surffishingworld.com > beginning surf fishing guide
this guide is updated regularly
this is a basic guide on surf fishing on the oregon coast - mainly redtail surf perch fishing. surf fishing differs greatly depending on where you live. this guide is not science or fact, or is it the only way to surf fish. it's written from my own experience and what works for me. like all things in life, your experience will differ from mine. the key is to learn from each trip and repeat strategies that work.
there is one sure thing about the oregon coast: it is rough and extremely dangerous year round. it is usually windy and there are big waves that crash hard onto the beach. the water is also very cold. one should always spend as much time watching the on-coming waves as they do fishing so they don't get caught off-guard by a sneaker wave. never turn your back on the ocean! ideally, you want to fish with a partner so they can keep an eye on you.
where to go surf fishing
redtail surf perch are found from the northern california coast all the way up to the washington coast. you will get many different answers if you ask surf fisherman who target redtail surf perch. it's just one of those things where if you ask 10 people about the best surf fishing spot, you will get 20 different answers. any beach along the oregon coast will hold redtail surf perch.
rods, reels, hooks, line, sinkers, etc. in many fishing situations, you match the hardware against how big the fish are. it's a little different surf fishing on the oregon coast. the waves on the oregon coast are big, the tide is fast, and the surf is very turbulent. even though the redtail surf perch are fairly small (a 3# redtail is very rare), you have to use hardware to match the rough environment found along the oregon coast. the most important thing about selecting your hardware is to use one that you feel comfortable with, don't follow what others are using; select something that works for you.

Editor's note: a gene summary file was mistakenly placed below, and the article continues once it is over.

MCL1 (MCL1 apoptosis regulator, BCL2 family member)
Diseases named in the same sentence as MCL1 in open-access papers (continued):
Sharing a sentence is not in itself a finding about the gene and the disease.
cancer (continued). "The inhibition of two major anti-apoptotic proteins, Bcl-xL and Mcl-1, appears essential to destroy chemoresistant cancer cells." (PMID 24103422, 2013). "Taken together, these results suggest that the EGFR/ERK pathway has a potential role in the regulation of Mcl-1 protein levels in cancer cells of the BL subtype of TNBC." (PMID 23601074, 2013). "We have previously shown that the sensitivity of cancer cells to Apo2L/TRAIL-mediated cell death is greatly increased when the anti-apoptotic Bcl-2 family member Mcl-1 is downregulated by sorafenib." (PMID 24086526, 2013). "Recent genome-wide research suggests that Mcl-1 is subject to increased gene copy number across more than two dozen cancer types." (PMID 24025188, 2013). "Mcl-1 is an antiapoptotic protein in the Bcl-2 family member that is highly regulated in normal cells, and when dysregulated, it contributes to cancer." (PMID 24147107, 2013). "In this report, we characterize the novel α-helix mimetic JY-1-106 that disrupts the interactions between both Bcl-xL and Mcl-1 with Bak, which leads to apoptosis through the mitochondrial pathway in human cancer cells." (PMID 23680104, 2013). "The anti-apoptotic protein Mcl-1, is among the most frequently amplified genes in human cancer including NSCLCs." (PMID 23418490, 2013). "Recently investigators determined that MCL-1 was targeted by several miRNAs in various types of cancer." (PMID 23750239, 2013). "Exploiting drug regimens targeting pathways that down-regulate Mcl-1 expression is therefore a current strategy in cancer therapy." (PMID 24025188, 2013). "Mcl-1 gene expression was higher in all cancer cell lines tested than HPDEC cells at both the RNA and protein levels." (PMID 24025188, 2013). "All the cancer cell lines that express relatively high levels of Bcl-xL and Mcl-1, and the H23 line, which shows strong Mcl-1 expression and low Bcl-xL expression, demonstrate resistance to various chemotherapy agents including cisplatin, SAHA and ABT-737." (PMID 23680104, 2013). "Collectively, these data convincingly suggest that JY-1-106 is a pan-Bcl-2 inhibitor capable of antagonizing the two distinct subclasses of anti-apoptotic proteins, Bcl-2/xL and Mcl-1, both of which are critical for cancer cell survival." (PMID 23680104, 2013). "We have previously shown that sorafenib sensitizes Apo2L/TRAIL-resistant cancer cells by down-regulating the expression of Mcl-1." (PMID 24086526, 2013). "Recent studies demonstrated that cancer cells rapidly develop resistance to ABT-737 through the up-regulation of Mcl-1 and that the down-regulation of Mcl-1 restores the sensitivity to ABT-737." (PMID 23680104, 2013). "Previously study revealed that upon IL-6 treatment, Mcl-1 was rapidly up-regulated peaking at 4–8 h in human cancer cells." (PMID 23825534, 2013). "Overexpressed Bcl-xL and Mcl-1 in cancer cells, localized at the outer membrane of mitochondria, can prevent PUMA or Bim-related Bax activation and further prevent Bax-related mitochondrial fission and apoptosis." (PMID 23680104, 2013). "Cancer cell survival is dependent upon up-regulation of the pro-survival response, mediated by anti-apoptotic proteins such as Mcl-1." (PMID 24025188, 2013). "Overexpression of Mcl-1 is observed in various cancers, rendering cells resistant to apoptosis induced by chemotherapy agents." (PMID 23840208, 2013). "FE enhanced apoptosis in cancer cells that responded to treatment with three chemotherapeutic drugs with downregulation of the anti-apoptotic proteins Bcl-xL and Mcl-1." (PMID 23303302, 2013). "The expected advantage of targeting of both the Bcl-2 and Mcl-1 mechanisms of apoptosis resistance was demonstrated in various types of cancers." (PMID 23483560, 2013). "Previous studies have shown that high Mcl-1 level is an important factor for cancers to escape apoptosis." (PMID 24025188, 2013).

rods. I use a 10' salmon & steelhead rod. I've also used a 6'6" medium heavy action rod, and that worked great too. but I prefer the 10' rod because you can cast a lot farther with it to reach the bigger redtails in deeper water.
reels. any reel that can hold about 150 yards of 30# braid is more than enough. I've used a size 2500 shimano spinning reel up to a size 14000 shimano ultegra, and the results/catch is the same. now I use a stradic fk 5000. just remember to choose a reel that you are comfortable using.
line size. I use braid 100% of the time. there are some advantages to braid: 1) they are much thinner in diameter compared to the same line size in mono 2) they are super tough 3) they have near-zero stretch to let you detect bites quicker 4) they are more limp and shoots through the guides better, thus they tend to let you cast farther.
hook size. #2 hook. either baitholder hooks or octopus hooks will work. if you want the smaller perch, use a #4, or #6
leader size. I use 20# mono. the stiffer mono allows my leader to tangle less.